In this course, you’ll learn the concepts and tools that you’ll need to create your own social identity theories to understand how your friends and family interact with you and your communities.
This is an introductory course for social theory students who are currently enrolled in a college or university, but who have little or no experience with social theory.
This course is suitable for people who are interested in social theory or social networks but may not have much experience with the field.
You will be asked to create an account on the social network that will allow you to participate in the discussions, upload pictures and videos, and create and submit new content.
This type of social interaction is known as “chatting.”
This course will provide you with a foundation in how to create and share a social identity for yourself and for your communities through online and offline interaction.
This class will also cover topics like: How to use a social media account to manage your content and content sharing, how to share information with your community, and how to communicate about your content.
You’ll also be introduced to the concept of “interaction theory” and how it can help you in your own online and online relationships.
This introductory course will give you an overview of the concepts you’ll be using in this course and the methods that you can use to build your own theory.
You can enroll in this class at any time and you can complete the course on your own or with an instructor.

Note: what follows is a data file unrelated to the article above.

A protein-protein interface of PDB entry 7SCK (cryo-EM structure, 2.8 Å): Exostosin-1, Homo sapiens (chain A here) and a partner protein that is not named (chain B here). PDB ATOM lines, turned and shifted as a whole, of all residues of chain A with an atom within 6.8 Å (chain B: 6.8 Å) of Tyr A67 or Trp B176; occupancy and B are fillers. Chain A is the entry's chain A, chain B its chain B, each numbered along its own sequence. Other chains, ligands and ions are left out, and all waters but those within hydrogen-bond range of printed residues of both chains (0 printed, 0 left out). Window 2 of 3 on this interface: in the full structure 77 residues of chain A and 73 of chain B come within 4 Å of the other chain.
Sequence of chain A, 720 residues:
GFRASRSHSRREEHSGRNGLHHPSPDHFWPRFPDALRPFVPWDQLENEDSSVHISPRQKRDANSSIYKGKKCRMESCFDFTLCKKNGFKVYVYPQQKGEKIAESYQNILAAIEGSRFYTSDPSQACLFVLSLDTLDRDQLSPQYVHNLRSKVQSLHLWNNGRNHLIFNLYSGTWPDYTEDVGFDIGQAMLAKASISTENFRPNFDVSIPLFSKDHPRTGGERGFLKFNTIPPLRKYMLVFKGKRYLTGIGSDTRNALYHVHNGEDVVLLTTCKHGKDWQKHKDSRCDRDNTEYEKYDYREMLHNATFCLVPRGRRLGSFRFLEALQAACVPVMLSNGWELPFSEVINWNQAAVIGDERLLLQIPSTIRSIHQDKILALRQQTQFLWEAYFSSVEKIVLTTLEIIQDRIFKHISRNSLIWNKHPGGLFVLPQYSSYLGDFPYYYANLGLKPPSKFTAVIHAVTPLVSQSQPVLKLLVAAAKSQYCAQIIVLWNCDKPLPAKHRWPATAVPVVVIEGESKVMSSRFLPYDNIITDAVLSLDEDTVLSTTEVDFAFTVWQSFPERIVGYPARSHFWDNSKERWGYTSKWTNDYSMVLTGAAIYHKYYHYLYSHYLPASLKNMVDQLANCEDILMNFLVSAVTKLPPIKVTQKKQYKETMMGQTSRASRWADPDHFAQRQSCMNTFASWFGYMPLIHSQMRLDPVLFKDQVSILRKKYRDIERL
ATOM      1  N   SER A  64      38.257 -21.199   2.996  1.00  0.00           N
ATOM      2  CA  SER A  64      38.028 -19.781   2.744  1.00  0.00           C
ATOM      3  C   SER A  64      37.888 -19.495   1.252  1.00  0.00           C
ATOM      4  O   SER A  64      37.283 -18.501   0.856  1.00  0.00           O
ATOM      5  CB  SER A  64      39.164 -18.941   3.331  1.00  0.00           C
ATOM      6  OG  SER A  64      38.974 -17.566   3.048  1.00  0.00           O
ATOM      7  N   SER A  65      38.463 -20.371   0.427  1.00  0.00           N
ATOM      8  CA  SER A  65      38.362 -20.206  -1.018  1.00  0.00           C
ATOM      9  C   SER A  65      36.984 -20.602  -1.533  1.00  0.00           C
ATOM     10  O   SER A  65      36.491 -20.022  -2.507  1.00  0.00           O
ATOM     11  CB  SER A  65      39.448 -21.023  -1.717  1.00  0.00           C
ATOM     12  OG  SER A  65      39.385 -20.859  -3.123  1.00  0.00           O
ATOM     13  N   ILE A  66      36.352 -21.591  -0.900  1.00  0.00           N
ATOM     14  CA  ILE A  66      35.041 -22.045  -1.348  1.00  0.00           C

You must sign up for the course at least 24 hours before the start of the course, so you can sign up online for the first class.
You may not register more than one class at a time and the instructor must allow you at least 15 minutes to complete each class.
If you choose to register for this class, you must register the first time you complete the first section of the class.
This first class is the first part of a longer course that will cover topics such as “social media, online identity and privacy,” “social identity theory,” and “social networking and reputation management.”
Topics covered in this first class include: Social identity theory: How social media is used to build a social network; How the concept is used in online communities; Social media etiquette; Online identity and reputation; Privacy and privacy; Social networking and credibility management; The power of anonymity; How online identity is used by criminals; How anonymity works for criminals; Why social networks are dangerous for society and for you; How you can protect your privacy online.
Topics covered by this first course include: Privacy and anonymity; Online reputation management; How to prevent your online reputation from being hacked; How reputation is determined online; How social networks affect your reputation; The social network as a source of online and off-line information; What your reputation and online identity should look like; The “right to be forgotten” and what you should do about it; The right to privacy; How your privacy is being violated online; The need to protect your anonymity online; What to do when you are attacked online; Online trust and online accountability; Social networks as a “bully pulpit”; Online identity as a tool for protecting your identity online; Your online reputation as a bully pulpit; How people can be trusted online; Who can trust your identity; How being anonymous affects your online privacy; Your reputation as an online bully pulp; How using anonymity can help protect your identity and make you more trustworthy; The benefits of anonymity online, the negative consequences of anonymity, and the dangers of anonymity.
Topics cover by this course include topics like privacy, anonymity, trust, reputation management, privacy, and online reputation.
This series of classes will cover a wide range of topics related to social media and online anonymity, so be sure to register at least once.